Marshall county dump quilts http://pennysanford.typepad.com/penny_sanford_porcelains_/2008/04/finally-the-sto.html
Judy's frugal link http://www.womenfolk.com/frugal_quilting/
Selvage jacket Calendar Pages
http://calenderpages.blogspot.com/ and http://calenderpages.blogspot.com/2008_10_01_archive.html and http://calenderpages.blogspot.com/2008/11/jacket-finished.html
http://charmsofdays.com/ Lots of feedsack photos intermingled
http://www.sacredthreadsquilts.com./default.htm be sure to click on the Gallery tab to see previous winning quilts
http://lynnewsnyder.blogspot.com/2008/11/lunch-at-quiltlers.html the Provo quilter country charm
http://seattlepi.nwsource.com/local/389492_caps26.html inspiring story about teen girl helping homeless, quilts mentioned just once
http://scrapsandthreadtales.blogspot.com/ scroll down for location pictures on this woman's travel
I have enjoyed our journey together this year. Thank you for being with me on it. Each of you are a gift to me. Together we hold the thread that forms the circle of quilters spirits around the world.
Piece to you and those you quilt with,
Tuesday, November 18, 2008
My interview with Amy Milne including the many projects she directs within the Alliance of American Quilts was inspiring, thought-provoking, and truthfully, it felt like a gift was handed to me.
As a result I want you to hand the gift to you too. Amy has agreed that we make this interview available to all of you, VIP or not, right here by webcast. Start here.
Sunday, November 16, 2008
I left guild early thinking the freeway may be closed and fortunately it was not. Since then our local news has been about nothing but fires; east and south of us, they continue to rage. So much beauty is lost when the fires come. Arnold, our govenor, said today that there is no longer a fire season in California. Now fires are all year long. That's true. He said it was due to the climate changes connected to global warming.
In one mobile home park over 500 homes were desicrated. Many many families are homeless today since the fires began on Thursday evening. And we Americans, me included, are focusing on the economy, unemployment and stock market thinking that things couldn't get much worse. Let's take a moment and count our many blessings.
This week I put a new article on my website String Quilts Match the Economic Times, Past and Present. The quilts shown are from my collection. I think there is a surprise in it. Let me know if you found the surprise. It's a connection for lack of a better term. No, it's not candy or fabric- sorry! It may bring a smile to your face though, and that's worth getting. :)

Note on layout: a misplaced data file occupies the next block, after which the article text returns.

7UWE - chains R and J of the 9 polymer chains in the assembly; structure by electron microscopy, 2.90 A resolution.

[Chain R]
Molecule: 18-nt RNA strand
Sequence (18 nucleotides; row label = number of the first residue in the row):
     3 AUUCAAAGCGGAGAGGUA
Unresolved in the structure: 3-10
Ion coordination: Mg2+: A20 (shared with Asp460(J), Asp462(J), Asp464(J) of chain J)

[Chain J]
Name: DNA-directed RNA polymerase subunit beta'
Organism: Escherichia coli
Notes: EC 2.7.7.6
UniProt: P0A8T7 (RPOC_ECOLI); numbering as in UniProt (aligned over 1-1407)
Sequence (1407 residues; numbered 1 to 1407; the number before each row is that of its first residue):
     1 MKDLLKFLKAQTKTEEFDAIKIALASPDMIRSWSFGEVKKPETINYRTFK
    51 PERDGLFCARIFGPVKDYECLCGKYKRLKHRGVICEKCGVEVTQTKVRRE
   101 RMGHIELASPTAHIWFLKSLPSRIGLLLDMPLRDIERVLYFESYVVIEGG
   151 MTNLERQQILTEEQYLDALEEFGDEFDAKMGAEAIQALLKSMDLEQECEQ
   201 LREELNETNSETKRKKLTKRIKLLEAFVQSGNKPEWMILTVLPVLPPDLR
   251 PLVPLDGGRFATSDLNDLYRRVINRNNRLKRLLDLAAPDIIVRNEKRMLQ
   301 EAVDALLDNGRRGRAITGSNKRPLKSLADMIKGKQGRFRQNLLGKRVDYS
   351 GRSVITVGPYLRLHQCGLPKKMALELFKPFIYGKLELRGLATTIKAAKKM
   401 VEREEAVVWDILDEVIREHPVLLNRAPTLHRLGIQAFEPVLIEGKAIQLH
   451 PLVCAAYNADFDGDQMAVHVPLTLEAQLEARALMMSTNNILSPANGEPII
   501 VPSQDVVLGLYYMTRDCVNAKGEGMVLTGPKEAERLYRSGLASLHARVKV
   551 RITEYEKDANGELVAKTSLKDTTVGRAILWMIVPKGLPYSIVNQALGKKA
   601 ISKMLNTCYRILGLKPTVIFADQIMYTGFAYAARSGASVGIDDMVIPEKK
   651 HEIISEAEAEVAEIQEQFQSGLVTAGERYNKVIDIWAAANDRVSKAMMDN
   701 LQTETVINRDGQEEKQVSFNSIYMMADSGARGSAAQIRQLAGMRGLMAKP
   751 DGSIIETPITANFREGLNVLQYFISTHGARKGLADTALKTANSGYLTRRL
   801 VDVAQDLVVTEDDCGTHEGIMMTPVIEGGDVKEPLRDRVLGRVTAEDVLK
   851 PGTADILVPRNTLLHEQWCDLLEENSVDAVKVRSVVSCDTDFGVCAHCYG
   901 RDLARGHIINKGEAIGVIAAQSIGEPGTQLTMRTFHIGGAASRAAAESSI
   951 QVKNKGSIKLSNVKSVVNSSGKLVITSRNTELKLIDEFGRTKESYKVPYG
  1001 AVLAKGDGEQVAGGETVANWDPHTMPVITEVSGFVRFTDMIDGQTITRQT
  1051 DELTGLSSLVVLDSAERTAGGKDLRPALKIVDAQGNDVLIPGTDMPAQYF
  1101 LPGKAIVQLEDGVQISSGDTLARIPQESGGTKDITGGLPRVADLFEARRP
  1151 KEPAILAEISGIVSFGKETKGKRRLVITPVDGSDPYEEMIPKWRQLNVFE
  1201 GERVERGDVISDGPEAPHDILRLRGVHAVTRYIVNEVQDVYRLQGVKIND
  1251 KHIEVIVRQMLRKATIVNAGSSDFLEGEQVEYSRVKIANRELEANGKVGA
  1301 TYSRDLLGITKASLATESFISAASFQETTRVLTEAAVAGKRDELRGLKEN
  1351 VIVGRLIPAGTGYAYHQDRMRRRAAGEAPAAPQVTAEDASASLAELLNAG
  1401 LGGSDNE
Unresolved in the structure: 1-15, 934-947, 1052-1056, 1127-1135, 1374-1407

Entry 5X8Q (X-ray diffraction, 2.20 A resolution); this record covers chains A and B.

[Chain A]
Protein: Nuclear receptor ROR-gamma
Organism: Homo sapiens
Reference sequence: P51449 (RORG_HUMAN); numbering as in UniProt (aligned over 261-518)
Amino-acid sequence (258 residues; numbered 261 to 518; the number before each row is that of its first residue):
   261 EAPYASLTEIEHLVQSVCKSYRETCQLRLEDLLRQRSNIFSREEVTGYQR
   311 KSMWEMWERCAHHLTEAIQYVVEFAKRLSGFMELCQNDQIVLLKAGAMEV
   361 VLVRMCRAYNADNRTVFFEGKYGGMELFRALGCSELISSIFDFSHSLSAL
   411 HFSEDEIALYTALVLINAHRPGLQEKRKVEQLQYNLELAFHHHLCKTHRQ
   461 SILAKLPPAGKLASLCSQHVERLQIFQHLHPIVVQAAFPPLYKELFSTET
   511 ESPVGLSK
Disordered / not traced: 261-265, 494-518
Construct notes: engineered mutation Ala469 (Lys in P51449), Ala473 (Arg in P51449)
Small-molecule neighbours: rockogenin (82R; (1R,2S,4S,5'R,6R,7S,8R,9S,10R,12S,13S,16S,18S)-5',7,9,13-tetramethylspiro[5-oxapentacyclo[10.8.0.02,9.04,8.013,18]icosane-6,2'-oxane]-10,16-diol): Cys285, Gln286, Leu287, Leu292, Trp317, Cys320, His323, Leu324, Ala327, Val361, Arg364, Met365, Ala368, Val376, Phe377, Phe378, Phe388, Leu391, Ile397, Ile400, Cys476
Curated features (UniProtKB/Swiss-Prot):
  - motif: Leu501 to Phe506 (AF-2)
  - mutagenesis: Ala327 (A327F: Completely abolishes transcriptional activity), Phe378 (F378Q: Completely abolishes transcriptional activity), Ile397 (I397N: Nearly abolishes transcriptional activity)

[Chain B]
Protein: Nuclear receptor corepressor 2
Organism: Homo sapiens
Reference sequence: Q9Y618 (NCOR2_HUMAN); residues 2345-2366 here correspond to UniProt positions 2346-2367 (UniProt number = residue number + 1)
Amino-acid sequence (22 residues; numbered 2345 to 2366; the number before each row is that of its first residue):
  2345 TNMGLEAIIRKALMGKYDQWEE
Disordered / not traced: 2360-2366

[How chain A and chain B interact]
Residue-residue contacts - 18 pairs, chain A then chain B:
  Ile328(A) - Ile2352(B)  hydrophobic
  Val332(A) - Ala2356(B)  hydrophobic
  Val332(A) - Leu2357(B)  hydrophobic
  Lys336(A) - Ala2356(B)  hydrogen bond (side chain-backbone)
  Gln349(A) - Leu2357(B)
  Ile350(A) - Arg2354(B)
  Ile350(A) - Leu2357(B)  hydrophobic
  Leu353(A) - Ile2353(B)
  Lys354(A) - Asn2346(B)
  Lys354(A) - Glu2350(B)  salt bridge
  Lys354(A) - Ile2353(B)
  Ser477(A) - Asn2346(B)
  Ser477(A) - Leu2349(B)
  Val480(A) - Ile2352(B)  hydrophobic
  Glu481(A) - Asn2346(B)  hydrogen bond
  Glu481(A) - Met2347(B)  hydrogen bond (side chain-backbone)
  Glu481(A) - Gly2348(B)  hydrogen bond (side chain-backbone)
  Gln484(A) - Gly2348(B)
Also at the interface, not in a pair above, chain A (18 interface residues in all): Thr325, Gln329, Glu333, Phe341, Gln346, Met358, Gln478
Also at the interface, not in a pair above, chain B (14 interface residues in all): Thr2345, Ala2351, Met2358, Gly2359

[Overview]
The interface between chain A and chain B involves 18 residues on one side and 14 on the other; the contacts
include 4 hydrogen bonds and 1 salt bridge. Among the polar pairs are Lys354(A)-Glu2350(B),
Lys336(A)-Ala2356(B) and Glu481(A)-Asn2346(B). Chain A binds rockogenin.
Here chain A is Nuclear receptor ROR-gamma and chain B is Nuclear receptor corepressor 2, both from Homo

Diane Shink, my friend and quilt history buddy has co-authored a quilt book with Karen Neary, Canadian Heritage Quilting — Quick Creative Designs, a 128-page book that delves into 16 vintage Canadian quilts, many with a strong Maritime connection... Ms. Shink researched and wrote the historical details for each quilt featured in the book. Ms. Neary created the modern patterns. click here for a Canadian news article about the book
The book has just been published in Canada and I am thrilled for Diane. She told me last week that it's on Amazon. Diane lives in Montreal, collects antique quilts with a star pattern, any star, and she collects Aprons. She teaches, writes, is an appraiser and a member of AQSG.
Are you looking to make some fast but wonderful quilts or wallhangings for Christmas gifts? Are you aware of the technique that uses no bias, no set-in Y seams and no diamond shapes, yet results in a Star of Bethlehem, or Lone Star pattern?
Big One-Star Quilts by Magic is written by Nancy Johnson-Sebro. It is her second book using this technique for big stars with 14 new star patterns, I recommend in my review that you use an all-over tight print or marble or hand dyed looking fabric for the rectangles and squares that form the Star's diamonds. This will trick the eye, leaving the horizontal or vertical seams in the Texas dust. No one will be the wiser.
It looks to me like a weekend would take it from start to finish. Nancy goes green by providing 14 patterns for the back that use the scraps from the front.
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Wednesday, November 5, 2008
Star-Spangled Banner Days You can see pictures of the original flag maker, the flag in a Smithsonian Museum's conservation lab, which gives you a sense of its enormous size, how it looks in the display case now and more. Click on the photo icon that says "Picture Gallery" to the right of the article. Here are a few paragraphs from the article about this Flag- worthwhile article,an historical account.
"To make the flag's stripes, she overlapped and stitched eight strips of red wool and alternated them with seven strips of undyed white wool. While the bunting was manufactured in 18-inch widths, the stripes in her design were each two feet wide, so she had to splice in an extra six inches all the way across. She did it so smoothly that the completed product would look like a finished whole—and not like the massive patchwork it was. A rectangle of deep blue, about 16 by 21 feet, formed the flag's canton, or upper left quarter. Sitting on the brewery floor, she stitched a scattering of five-pointed stars into the canton. Each one, fashioned from white cotton, was almost two feet across. Then she turned the flag over and snipped out blue material from the backs of the stars, tightly binding the edges; this made the stars visible from either side.